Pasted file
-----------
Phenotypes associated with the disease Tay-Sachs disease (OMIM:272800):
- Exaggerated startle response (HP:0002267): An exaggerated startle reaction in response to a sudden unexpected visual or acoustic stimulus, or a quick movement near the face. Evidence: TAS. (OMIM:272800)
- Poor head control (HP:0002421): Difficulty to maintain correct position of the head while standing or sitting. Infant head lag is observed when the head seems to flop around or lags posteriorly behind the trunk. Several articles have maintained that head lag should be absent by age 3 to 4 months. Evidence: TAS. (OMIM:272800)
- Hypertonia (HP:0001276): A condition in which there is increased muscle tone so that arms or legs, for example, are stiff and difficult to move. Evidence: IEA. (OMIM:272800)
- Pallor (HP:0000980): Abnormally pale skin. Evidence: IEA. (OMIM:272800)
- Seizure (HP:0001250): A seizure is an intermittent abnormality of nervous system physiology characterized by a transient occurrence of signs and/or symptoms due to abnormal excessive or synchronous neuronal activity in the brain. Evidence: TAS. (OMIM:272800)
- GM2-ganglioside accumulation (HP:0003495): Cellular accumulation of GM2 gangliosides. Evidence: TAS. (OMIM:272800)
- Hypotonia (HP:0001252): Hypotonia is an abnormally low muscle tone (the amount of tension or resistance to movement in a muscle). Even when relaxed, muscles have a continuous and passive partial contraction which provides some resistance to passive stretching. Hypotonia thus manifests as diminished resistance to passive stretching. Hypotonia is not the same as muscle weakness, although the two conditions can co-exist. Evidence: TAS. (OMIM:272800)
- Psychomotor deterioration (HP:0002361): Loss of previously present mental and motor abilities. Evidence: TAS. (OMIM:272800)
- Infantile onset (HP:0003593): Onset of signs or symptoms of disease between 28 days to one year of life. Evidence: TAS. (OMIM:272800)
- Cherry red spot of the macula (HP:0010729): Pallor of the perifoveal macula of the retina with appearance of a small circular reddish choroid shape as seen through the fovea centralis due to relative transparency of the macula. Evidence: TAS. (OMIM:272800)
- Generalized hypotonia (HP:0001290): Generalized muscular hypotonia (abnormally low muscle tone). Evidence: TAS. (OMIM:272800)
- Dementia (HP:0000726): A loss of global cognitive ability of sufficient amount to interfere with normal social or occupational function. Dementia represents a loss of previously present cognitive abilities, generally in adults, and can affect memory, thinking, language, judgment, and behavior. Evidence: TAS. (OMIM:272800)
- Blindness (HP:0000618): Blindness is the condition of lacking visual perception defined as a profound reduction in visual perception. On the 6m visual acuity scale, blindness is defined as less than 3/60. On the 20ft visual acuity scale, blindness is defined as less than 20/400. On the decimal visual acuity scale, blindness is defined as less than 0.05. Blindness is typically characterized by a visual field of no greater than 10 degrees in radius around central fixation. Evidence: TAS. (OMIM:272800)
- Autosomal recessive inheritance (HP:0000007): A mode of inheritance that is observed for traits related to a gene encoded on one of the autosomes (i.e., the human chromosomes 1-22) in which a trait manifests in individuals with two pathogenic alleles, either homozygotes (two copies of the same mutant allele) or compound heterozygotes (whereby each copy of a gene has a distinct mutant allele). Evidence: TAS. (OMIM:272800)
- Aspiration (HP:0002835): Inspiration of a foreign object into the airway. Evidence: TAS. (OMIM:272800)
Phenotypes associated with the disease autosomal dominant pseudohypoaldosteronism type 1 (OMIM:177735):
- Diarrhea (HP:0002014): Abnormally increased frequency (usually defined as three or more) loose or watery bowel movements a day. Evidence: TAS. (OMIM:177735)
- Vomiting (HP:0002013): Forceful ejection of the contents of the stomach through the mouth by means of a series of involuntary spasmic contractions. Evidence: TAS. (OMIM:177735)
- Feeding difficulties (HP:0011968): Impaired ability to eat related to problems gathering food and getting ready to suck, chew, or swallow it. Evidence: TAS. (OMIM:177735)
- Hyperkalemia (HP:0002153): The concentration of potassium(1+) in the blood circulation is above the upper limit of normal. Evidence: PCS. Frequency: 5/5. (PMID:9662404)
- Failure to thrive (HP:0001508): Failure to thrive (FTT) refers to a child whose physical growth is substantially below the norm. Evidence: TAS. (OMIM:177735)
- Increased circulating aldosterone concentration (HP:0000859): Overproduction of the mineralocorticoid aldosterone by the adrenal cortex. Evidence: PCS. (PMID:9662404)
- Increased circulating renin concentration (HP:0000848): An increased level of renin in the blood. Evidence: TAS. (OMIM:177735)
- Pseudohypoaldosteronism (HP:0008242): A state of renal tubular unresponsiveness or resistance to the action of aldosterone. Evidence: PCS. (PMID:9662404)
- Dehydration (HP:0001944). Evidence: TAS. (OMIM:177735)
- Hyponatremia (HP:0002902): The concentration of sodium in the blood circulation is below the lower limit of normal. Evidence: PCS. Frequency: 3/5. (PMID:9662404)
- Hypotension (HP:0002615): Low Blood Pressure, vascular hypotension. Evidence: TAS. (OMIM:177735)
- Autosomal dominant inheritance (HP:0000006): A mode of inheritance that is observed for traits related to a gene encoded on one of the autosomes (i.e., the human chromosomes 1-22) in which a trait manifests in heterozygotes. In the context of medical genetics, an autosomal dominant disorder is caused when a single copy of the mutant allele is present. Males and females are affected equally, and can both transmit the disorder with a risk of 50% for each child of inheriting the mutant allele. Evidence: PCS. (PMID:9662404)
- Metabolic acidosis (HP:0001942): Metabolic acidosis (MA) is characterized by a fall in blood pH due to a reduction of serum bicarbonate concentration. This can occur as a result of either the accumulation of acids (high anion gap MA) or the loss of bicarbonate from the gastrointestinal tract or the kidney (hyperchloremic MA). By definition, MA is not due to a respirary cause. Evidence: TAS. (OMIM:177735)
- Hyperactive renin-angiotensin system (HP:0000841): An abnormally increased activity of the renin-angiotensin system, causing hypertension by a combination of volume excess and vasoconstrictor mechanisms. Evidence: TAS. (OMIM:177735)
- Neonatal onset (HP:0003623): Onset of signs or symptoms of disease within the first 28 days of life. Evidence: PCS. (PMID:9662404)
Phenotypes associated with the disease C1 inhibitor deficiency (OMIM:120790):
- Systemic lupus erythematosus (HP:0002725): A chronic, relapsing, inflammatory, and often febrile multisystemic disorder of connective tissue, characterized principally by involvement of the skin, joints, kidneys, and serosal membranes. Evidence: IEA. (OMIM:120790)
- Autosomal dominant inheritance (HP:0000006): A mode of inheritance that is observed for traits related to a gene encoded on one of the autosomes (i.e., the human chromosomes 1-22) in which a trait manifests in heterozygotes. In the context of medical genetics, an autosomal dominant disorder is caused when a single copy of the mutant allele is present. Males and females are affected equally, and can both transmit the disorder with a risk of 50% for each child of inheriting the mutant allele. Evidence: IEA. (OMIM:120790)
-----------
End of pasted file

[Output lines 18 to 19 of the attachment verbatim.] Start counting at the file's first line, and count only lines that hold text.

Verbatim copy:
- Diarrhea (HP:0002014): Abnormally increased frequency (usually defined as three or more) loose or watery bowel movements a day. Evidence: TAS. (OMIM:177735)
- Vomiting (HP:0002013): Forceful ejection of the contents of the stomach through the mouth by means of a series of involuntary spasmic contractions. Evidence: TAS. (OMIM:177735)